Scholarly but accessible, Race and the Obama Administration will be of interest to students and lecturers in US politics and race studies, as well as to general readers who want to better understand the situation of the black community in the US today and the prospects for its improvement.

Muslim–Christian relations in the modern world

The Christian–Muslim engagement may be experienced at many levels: theological, political, cultural and global. The nature of Christian–Muslim relations in various states is also determining the scope of these states' international relations and alliances. Further Christianity experiences Islam as a religious and theological challenge. Since the earliest period in its history, the Islamic tradition has been conscious of the religious diversity of the human race and considered it an issue of importance. Yohannan Friedmann has reminded us that according to the Islamic tradition Islam is not only the historical religion and institutional framework that was brought into existence by the Muslim prophet Muhammad in the seventh century, but also the primordial religion of humankind, revealed to Adam at the time of his creation. It is thus that Christianity locates the challenge of Islam, not just as a historical encounter, which is of importance; or as a political force in the modern world; but also as a theological challenge. There is an intimacy to the Christian–Muslim encounter, which offers a familiarity, but allows for little theological commonality due to difference. Thus throughout the centuries since the rise of Islam, Muslim–Christian relations have revolved around this double axis of familiar, biblical appeal and strenuous, religious critique. It is this story that this book attempts to tell in a contemporary sense set against the global encounter between Christianity and Islam in the modern world.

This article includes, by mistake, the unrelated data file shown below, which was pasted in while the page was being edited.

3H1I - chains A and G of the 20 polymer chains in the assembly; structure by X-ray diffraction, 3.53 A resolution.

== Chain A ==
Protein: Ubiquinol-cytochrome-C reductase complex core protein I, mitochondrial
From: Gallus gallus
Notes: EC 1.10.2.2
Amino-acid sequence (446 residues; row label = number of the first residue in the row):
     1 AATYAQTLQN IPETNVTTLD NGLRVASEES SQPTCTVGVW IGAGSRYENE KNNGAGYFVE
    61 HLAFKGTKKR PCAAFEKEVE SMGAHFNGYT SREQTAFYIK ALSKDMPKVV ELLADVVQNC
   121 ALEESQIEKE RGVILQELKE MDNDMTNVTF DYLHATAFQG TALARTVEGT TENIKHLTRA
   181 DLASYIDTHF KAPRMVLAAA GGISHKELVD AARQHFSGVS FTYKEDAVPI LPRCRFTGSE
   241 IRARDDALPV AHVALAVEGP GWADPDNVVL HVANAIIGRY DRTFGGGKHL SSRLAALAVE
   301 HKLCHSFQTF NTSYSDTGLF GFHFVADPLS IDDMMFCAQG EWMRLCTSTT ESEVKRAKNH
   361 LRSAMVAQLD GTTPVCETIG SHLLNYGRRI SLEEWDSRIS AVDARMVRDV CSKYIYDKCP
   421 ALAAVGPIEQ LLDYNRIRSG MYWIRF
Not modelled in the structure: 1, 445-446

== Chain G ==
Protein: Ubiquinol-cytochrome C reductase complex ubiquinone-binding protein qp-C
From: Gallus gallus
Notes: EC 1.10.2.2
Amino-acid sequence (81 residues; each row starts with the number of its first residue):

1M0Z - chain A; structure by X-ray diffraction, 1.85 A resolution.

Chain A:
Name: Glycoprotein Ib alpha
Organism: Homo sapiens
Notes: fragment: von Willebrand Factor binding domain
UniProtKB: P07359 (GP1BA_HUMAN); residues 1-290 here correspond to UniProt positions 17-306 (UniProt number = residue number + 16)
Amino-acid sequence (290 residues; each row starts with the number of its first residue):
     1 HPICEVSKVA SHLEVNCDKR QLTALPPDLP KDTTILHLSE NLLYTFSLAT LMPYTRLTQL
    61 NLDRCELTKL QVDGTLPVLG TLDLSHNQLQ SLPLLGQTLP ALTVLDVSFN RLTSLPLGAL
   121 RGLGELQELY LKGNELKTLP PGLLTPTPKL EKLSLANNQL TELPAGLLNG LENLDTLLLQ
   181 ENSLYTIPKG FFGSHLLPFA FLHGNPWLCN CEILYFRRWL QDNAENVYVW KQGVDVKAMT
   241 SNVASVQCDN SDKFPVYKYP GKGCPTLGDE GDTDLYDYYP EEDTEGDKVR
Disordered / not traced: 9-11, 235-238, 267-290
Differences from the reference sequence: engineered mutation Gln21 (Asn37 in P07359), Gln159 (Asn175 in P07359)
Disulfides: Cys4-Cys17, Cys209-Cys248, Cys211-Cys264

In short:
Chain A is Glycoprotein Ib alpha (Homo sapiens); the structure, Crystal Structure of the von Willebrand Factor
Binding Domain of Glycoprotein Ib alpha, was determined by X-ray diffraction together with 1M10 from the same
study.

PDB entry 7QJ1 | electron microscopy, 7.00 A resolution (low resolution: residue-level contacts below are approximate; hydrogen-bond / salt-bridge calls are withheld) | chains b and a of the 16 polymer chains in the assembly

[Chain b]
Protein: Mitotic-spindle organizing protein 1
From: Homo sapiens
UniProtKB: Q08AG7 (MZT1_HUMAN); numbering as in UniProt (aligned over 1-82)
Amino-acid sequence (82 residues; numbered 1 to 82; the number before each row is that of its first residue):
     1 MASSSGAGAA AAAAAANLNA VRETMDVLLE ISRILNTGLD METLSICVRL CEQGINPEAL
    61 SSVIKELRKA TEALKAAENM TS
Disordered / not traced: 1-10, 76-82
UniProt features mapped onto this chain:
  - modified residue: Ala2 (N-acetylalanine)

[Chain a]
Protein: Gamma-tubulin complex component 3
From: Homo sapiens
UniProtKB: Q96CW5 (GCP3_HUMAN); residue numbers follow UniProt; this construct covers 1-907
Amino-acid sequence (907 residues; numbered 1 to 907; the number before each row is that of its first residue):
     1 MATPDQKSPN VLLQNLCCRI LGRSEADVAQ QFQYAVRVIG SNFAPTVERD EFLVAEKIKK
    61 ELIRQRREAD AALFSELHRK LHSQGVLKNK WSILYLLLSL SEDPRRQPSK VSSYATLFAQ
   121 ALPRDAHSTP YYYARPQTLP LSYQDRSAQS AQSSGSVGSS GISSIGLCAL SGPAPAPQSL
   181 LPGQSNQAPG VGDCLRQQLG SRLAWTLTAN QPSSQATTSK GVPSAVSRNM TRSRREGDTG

Youth, pop and the rise of Madchester
Author:

Madchester may have been born at the Haçienda in the summer of 1988, but the city had been in creative ferment for almost a decade prior to the rise of Acid House. The End-of-the-Century Party is the definitive account of a generational shift in popular music and youth culture, what it meant and what it led to. First published right after the Second Summer of Love, it tells the story of the transition from New Pop to the Political Pop of the mid-1980s and its deviant offspring, Post-Political Pop. Resisting contemporary proclamations about the end of youth culture and the rise of a new, right-leaning conformism, the book draws on interviews with DJs, record company bosses, musicians, producers and fans to outline a clear transition in pop thinking, a move from an obsession with style, packaging and synthetic sounds to content, socially conscious lyrics and a new authenticity.

This edition is framed by a prologue by Tara Brabazon, which asks how we can reclaim the spirit, energy and authenticity of Madchester for a post-youth, post-pop generation. It is illustrated with iconic photographs by Kevin Cummins.